by Hugh Gilmore
According to the historian William Dalrymple, one of the very first Indian words to enter the English language was the Hindustani slang for plunder: loot. In his book, “The Anarchy,” published last year, he presents a fascinating, detailed and vivid account of the looting of India.
“The Anarchy” is engagingly written with an intention to make parallels between the world of the East India Company (EIC) and modern-day mega-corporations, especially in its use of terms from current business jargon (“corporate power,” “global markets,” “commercial lobbying,” e.g.). The reader is never far from seeing modern parallels to what at first seem to be ancient conflicts.
The EIC began simply enough. In 1599, about 100 men gathered in a ramshackle London building near the Thames to sign a charter. They then petitioned Queen Elizabeth I for permission to go to India to barter, trade and buy exotic spices, timber, jewels and minerals for resale in Europe. Permission was granted and the traders went forth. If necessary, they were given permission to “wage war,” that is, defend themselves against whoever (the French, Indians, Dutch & Portuguese, mostly) might thwart or try to steal from them. By 1803, what had started as an armed guard eventually evolved into a private corporate army of over 200,000 soldiers equipped with all the latest European technology and firepower. During this span they came to dominate nearly half of the world’s trade. And by mid-century, all of India.
Establishing many of their supporters as members of Parliament helped enormously when it came to loosening any legislation that might have hindered them – another strategy that is still practiced worldwide today. But, according to Dalrymple, the single most ingenious contribution the English made to the world was the invention of the joint stock company.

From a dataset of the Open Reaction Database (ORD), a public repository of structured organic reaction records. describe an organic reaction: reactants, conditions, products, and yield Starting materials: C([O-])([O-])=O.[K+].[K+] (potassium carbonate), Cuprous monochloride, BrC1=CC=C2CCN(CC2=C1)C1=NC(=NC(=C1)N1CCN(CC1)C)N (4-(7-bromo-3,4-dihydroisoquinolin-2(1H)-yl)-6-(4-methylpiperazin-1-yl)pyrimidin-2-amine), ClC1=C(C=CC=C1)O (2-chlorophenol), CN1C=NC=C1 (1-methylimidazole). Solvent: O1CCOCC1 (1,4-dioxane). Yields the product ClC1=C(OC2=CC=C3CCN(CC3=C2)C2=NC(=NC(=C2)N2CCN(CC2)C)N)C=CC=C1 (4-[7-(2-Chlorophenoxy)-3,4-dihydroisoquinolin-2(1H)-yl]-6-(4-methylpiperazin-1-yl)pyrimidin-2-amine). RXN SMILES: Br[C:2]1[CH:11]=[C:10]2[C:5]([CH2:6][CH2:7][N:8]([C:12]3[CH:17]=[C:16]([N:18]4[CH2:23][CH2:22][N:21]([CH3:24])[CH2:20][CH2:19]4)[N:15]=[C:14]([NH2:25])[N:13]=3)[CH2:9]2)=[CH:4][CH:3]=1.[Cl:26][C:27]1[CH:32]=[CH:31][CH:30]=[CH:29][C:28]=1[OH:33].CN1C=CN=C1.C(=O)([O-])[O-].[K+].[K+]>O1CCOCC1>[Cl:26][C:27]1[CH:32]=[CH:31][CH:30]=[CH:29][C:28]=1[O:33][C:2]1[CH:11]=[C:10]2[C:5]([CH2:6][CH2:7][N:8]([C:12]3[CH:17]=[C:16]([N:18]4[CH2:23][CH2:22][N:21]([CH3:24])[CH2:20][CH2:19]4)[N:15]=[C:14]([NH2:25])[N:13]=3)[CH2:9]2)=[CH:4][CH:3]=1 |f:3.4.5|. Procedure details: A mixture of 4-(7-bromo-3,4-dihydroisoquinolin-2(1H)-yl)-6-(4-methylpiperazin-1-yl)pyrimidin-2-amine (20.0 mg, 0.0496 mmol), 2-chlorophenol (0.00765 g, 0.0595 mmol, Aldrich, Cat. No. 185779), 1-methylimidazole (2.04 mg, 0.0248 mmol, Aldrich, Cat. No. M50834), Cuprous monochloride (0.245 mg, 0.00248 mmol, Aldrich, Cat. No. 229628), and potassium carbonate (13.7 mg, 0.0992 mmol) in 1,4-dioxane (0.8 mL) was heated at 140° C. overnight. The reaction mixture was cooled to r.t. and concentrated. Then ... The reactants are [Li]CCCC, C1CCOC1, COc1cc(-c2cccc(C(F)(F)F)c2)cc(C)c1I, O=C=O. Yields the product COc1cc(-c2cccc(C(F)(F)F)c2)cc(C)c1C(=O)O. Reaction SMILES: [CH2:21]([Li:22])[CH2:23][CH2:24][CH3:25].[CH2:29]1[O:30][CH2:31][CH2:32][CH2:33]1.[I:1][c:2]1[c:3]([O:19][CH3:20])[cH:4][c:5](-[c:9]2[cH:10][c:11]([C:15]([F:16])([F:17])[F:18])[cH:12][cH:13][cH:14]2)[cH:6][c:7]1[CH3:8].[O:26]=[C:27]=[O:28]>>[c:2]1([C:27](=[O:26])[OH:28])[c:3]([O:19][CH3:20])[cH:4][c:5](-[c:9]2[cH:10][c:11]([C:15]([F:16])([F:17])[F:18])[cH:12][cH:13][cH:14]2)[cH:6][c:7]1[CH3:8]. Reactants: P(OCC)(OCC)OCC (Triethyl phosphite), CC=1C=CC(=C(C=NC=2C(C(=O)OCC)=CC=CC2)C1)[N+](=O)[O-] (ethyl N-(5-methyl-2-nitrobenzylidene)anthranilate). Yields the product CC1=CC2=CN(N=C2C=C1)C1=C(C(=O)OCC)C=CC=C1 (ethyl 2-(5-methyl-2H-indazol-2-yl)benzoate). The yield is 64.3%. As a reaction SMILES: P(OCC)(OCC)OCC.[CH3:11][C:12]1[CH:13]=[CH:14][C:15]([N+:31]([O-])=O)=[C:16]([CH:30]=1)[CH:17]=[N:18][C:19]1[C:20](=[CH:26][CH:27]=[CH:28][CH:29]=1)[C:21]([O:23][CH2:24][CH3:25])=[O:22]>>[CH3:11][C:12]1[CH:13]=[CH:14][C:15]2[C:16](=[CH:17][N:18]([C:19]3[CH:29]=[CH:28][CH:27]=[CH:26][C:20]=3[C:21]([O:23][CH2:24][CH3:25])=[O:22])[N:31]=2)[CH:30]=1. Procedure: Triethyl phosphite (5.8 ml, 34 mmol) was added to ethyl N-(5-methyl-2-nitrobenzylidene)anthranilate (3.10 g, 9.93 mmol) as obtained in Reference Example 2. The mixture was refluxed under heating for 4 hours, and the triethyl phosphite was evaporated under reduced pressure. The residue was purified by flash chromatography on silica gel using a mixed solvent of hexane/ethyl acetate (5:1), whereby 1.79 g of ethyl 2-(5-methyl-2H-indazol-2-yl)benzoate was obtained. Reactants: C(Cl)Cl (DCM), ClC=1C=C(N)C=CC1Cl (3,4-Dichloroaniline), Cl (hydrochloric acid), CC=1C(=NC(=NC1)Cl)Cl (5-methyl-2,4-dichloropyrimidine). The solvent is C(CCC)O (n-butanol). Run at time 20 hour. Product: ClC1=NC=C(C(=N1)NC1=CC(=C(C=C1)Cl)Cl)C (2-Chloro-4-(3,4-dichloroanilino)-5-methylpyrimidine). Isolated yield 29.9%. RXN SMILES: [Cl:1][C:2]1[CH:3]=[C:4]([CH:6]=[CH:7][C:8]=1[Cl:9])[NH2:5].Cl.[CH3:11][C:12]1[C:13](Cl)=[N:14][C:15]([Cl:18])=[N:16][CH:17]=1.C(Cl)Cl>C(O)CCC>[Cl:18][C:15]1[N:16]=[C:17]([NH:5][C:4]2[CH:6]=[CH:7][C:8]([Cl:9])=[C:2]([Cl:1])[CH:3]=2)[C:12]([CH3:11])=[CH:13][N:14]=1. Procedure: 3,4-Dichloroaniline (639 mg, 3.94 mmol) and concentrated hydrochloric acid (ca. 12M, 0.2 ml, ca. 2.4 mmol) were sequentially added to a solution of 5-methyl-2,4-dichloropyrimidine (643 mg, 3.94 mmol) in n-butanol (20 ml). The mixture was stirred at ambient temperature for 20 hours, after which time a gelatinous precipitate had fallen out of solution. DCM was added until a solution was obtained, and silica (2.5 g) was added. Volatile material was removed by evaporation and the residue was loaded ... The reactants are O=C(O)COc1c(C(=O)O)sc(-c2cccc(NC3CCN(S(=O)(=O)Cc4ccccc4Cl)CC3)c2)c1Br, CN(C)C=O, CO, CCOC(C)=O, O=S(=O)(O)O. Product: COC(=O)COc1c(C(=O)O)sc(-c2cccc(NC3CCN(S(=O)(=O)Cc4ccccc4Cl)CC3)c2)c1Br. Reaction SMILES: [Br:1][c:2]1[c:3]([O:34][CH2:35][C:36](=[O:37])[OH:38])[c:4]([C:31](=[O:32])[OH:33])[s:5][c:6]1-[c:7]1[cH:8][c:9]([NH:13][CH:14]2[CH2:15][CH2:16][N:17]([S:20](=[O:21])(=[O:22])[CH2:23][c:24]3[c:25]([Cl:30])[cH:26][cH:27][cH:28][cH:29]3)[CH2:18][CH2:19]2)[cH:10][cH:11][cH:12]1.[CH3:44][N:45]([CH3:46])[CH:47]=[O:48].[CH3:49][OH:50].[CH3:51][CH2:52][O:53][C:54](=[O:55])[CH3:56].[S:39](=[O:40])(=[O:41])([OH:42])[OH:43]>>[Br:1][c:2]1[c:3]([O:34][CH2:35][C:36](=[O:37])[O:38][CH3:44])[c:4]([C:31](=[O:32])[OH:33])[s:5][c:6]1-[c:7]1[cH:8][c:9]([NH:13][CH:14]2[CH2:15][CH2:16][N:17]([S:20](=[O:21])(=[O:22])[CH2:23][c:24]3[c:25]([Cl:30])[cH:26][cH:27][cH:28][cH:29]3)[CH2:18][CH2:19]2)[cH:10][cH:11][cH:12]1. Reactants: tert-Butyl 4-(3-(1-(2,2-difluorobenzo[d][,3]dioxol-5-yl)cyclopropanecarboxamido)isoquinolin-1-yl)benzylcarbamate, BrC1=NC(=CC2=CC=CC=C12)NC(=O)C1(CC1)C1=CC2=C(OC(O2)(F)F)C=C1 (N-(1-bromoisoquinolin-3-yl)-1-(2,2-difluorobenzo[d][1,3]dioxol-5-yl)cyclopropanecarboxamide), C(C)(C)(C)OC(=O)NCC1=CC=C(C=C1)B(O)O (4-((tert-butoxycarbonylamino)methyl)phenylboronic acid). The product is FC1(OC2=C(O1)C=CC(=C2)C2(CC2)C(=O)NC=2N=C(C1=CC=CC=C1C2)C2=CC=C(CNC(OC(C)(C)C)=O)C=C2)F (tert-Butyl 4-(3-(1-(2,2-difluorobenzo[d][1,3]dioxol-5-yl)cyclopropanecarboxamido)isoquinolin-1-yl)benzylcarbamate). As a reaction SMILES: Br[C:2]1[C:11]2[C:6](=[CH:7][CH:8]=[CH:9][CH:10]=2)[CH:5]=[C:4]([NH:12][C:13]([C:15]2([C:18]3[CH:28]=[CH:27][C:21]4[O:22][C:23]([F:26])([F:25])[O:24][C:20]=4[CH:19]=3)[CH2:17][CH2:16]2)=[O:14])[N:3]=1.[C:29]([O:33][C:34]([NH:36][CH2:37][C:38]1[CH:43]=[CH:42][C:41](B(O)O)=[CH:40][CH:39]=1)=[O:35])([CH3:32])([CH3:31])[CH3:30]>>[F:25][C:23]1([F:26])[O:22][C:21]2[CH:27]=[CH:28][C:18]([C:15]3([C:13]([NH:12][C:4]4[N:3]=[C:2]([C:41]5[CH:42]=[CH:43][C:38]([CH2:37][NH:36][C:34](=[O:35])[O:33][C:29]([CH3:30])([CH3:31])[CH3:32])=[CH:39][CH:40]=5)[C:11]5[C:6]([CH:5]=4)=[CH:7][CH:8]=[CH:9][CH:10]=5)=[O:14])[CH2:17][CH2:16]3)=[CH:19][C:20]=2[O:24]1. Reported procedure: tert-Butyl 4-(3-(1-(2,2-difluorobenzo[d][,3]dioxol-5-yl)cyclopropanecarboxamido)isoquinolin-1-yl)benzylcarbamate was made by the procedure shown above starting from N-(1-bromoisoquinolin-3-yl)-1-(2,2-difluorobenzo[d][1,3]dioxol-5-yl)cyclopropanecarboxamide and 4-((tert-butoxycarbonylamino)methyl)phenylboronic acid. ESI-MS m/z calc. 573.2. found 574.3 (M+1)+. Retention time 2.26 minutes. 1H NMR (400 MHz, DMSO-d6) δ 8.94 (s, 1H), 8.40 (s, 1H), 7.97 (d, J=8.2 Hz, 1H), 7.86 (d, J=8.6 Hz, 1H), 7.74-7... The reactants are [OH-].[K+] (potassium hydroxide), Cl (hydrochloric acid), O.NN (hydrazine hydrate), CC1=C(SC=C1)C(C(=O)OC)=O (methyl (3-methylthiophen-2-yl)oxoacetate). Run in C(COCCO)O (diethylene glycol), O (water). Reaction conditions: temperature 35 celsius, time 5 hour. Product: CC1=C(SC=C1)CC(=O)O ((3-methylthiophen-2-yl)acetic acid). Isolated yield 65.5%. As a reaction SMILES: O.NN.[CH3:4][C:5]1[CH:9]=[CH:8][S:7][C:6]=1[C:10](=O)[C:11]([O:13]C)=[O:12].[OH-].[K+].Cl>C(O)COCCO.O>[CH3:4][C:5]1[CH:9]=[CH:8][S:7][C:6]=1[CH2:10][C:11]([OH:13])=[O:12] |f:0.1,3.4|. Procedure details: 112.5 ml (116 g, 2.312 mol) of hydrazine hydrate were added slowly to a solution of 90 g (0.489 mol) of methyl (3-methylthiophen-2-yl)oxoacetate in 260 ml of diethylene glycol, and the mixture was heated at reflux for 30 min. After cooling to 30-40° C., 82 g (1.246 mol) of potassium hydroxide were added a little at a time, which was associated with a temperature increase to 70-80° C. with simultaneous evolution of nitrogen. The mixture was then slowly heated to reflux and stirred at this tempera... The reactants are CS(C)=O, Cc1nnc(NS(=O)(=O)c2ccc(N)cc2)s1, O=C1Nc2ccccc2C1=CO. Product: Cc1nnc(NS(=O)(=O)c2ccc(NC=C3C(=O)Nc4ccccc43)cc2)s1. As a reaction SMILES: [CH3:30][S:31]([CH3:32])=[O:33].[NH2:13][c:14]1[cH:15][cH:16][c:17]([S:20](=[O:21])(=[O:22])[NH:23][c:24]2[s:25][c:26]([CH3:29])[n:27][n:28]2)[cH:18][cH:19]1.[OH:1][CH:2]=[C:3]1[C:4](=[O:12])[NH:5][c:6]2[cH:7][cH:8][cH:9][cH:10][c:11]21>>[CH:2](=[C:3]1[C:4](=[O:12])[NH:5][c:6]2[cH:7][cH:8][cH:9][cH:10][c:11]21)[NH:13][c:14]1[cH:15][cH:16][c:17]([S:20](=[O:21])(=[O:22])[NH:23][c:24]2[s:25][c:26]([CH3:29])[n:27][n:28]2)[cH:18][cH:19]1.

Unlike the craft guilds of yore, the passive investors could own corporate shares simply by buying them, and selling them, to whomever they pleased, and the stock price could rise or fall depending on demand and success. Several charted joint stock companies preceded the EIC, but none lasted so long nor succeeded so grandly.
Pressure from stockholders and the voracious greed of the directors created what we’ve come to know in modern parallels as “grow or die.” The fattest part of this book is filled with stories of raids, counter-raids, impromptu wars, long castle sieges and tale after tale of the destruction of common folk, farmers, merchants, soldiers, traders, Indian royalty, Mughals, castles, forts, shacks and lean-tos. The detailed biographies of the principals, especially the Indian emperors, princes, chieftains, assassins, soldiers of fortune, viziers, Peshwas, diplomats and Nizams are vivid and enthralling. The betrayals and bloodletting described would make a Soprano blush. The stories, the conniving, the bravery, the viciousness, all in great detail from contemporary Indian sources and the archives of the EIC, are told with masterly command by the author.
In the epilogue of “The Anarchy,” Dalrymple returns to one of his principal themes: The East India Company was not a freak occurrence. It is a sample on a grand scale of what can happen when huge corporations are not monitored. It is in the nature of the entity itself to want and need to expand and acquire. Corporations are easily capable of buying political and legal support that do not necessarily benefit the citizens of the world or the world itself, in terms of morality, ecology, and the personal welfare of individual human beings.
His final words: “Four hundred and twenty years after its founding, the story of the East India Company has never been more current.” “The Anarchy” is a demanding, highly readable and rewarding book.
Thanks to: Chuck Gupta for writing to me last October and recommending this book.